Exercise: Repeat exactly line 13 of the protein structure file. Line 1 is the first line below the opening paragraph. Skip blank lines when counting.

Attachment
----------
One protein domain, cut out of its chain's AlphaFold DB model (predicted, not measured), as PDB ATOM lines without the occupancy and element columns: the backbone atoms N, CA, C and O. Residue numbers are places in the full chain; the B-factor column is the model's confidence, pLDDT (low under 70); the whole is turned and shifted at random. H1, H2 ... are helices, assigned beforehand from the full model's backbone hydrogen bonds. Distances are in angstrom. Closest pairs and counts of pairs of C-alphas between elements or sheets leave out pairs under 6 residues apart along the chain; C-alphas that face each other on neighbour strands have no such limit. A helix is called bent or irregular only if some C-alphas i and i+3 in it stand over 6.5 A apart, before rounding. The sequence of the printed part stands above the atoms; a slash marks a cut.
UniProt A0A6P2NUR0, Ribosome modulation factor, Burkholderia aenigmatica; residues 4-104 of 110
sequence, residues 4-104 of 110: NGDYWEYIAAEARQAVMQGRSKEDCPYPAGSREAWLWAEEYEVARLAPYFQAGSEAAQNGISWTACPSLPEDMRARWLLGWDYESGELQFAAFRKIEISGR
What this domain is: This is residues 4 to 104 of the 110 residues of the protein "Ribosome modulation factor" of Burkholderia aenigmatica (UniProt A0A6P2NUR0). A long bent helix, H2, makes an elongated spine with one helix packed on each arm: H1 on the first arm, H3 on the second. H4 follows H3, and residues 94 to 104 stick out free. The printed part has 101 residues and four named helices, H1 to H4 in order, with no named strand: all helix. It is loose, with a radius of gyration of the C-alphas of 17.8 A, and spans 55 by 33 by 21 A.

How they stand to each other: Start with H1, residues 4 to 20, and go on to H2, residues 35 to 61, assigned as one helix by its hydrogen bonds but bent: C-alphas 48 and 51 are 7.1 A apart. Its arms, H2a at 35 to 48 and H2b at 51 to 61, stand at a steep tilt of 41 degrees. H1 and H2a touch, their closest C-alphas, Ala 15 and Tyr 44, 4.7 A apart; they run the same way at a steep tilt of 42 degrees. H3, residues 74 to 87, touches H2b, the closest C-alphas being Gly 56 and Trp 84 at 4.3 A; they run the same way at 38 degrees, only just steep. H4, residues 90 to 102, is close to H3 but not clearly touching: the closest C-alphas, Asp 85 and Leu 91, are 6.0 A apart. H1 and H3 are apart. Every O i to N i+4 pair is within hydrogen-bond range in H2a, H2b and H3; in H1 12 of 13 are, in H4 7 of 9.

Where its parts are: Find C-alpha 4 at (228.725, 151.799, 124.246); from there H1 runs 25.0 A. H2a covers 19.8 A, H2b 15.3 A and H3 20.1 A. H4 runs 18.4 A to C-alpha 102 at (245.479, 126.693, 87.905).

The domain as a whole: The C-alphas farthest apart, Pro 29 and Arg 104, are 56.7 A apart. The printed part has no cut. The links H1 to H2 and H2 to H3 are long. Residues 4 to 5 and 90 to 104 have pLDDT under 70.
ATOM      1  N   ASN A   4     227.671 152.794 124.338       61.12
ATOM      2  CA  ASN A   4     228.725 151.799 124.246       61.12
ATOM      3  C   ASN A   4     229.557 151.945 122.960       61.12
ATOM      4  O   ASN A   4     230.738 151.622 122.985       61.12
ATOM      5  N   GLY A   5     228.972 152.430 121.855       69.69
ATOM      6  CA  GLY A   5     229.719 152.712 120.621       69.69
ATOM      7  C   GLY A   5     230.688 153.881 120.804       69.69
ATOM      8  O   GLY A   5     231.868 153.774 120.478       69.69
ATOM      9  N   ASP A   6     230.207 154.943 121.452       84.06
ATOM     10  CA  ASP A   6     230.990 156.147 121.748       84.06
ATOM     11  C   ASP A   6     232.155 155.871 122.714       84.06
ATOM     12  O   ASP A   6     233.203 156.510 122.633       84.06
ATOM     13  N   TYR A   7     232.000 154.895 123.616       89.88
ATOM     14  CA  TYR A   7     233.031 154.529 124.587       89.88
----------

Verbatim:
ATOM      7  C   GLY A   5     230.688 153.881 120.804       69.69